The extraction of antioxidant compound from each sample (5 g) was performed with 50 ml of 80% (v/v) ethanol solution in an orbital shaker at ambient temperature (27 ± 2°C) for 2 h at a shaking speed of 100 rpm. The mixture were seperated by centrifugation at 1400 × g for 20 min and the supernatant was collected to use for further determination of total phenolic concentration, DPPH radical scavenging activity and FRAP.

Storage stability of dried powders

The dried powders obtained from the best preparation method (blanching and drying process) were stored in ziplock bags or vacuum-packed in polyethylene bag at ambient temperature (27 ± 5°C). Sampling was conducted at 0, 2, 4, 6 and 8 weeks of the storage. The samples in both of ziplock bags and vacuum-packed bags were analyzed for water activity (aw), moisture content, total phenolic concentration, DPPH radical scavenging activity and FRAP.

Determination of crude fiber contents

The method to determine crude fiber content consisted of acid and alkali digestion in accordance with the AOAC (2000). A crucible, which was washed and dried at 105°C for 1 h to prevent impurities, was added with 2 g of dried ground sample. This initial weight of crucible was recorded. The solution of 1.25% sulfuric acid at 150 ml was added to the sample and the mixture was boiled for 30 minutes with condenser to maintain the concentration of the acid. The precipitate was collected upon a filter and thoroughly washed with hot water until no longer acidic. Then, the sample was digested for 30 min with 150 ml alkali solution (1.25% sodium hydroxide). The residue was washed with hot water until washings were neutral. The porcelain crucibles together with final residue were dried at 105°C in an oven for 60 min, cooled in a dessicator and then weighed. The dried sample was placed in a crucible and ignited in the furnace at 550oC for 3 h, then cooled. The weight of the residue was recorded. The percent of crude fiber content was calculated using the following equation.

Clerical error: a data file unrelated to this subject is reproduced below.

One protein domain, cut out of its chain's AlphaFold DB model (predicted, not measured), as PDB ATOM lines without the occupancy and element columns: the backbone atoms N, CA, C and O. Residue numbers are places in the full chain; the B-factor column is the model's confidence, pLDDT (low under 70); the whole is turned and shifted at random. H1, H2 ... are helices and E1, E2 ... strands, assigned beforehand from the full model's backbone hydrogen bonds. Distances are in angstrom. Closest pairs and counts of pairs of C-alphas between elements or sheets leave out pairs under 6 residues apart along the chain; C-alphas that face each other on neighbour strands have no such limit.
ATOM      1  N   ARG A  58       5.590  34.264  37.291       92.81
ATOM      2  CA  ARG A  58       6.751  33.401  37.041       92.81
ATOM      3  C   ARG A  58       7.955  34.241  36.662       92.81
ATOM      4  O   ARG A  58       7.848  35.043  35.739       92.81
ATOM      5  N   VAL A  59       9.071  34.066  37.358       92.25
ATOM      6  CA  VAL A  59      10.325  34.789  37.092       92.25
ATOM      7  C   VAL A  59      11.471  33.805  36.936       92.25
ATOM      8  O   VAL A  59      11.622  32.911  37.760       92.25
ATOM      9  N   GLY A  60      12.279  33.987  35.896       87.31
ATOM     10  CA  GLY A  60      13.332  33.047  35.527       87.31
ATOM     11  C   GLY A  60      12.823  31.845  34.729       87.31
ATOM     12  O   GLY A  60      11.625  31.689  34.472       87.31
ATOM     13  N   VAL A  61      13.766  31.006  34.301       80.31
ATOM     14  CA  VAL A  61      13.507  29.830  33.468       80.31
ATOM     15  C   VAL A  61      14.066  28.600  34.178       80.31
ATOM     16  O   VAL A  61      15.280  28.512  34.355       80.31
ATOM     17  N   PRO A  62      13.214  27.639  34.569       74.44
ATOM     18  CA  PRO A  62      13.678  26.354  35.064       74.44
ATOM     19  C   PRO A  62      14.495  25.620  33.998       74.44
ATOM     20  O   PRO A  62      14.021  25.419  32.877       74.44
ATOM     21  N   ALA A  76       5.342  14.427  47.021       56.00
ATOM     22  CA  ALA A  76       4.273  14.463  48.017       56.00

Determination of moisture content

3 g of pigeon pea pod powder were dried in hot air oven at 105°C for 4-5 h (AOAC, 2000). The moisture content was then calculated by the following equation.

Determination of water activity (aw)

Water activity of dried pod powder was determined by using a water activity meter (AquaLab, Washington, USA). The aw was determined from triplicate 2 g ground samples held at 25±0.1°C until equilibrium reached.

Determination of total phenolic content

The content of the total phenolic compounds of each sample was determined by Folin-Ciocalteu assay (Yu et al., 2005). 200 μl of extracted sample was mixed with 800 μl of the Folin-Ciocalteu reagent and 3 ml of distilled water. After 5 min, 2 ml of 7.5% (w/v) sodium carbonate was added to the mixture and the volume was made up to 3 ml with distilled water. The reaction was kept in the dark for 2 h at ambient temperature. After centrifugation, the absorbance of different samples were measured at 765 nm by a UV-Vis spectrophotometer (Genesys, G-10UVS, USA). The total phenolic concentration was calculated as mg gallic acid equivalent per gram of dry weight (mg GAE/g) on the basis of a standard curve of gallic acid (50-250 µg/ml, y = 0.0021x – 0.0154 (R2 = 0.9991). All determinations were carried out in triplicate.

Determination of DPPH radical scavenging activity

The DPPH free radical scavenging activity of the extract from dried pod powder, based on the scavenging of the stable 2,2-diphenyl-1-picrylhydrazyl (DPPH) free radical was determined (Brand-Williams et al., 1995). This assay measured the ability of compounds presented in a sample to act as the complexing agent of the free radical DPPH and monitored through the decrease in absorbance. Briefly, the 3 ml of 0.6 mM DPPH solution was added in 0.1 ml of ethanolic extract. After 30 min incubation in the dark and at room temperature, the absorbance was measured at 517 nm using a UV-Vis spectrophotometer. A calibration curve was constructed with Trolox solution (0-600 μM). Results were expressed as Trolox (μM) equivalents per gram dried pigeon pea pod powder.

Determination of FRAP